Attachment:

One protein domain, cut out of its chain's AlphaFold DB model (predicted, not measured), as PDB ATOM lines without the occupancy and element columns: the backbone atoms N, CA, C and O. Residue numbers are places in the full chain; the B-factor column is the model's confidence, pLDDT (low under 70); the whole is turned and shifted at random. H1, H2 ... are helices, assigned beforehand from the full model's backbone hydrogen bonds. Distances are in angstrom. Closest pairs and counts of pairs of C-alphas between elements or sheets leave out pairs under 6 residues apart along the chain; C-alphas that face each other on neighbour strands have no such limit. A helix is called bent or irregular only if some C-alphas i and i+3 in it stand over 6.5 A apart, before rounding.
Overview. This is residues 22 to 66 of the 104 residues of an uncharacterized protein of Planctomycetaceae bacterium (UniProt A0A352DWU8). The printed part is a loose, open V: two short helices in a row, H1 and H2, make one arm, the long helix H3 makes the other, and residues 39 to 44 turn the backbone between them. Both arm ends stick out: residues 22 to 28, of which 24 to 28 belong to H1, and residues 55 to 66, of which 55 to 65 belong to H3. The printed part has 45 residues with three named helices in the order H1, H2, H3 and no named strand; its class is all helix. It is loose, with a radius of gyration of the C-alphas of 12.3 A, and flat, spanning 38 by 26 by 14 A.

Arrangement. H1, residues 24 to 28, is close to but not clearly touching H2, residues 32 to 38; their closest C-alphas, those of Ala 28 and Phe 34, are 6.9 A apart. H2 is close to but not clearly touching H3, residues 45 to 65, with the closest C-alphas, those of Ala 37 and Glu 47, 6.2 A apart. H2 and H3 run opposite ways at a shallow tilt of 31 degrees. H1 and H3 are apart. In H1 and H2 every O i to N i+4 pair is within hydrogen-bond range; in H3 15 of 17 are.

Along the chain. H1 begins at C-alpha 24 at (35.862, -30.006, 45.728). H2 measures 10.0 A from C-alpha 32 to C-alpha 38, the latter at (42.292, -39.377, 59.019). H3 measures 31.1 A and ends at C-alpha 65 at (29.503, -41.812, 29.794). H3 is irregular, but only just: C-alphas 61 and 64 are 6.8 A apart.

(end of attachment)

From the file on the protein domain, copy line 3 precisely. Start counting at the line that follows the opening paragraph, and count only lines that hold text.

Along the chain. H1 begins at C-alpha 24 at (35.862, -30.006, 45.728). H2 measures 10.0 A from C-alpha 32 to C-alpha 38, the latter at (42.292, -39.377, 59.019). H3 measures 31.1 A and ends at C-alpha 65 at (29.503, -41.812, 29.794). H3 is irregular, but only just: C-alphas 61 and 64 are 6.8 A apart.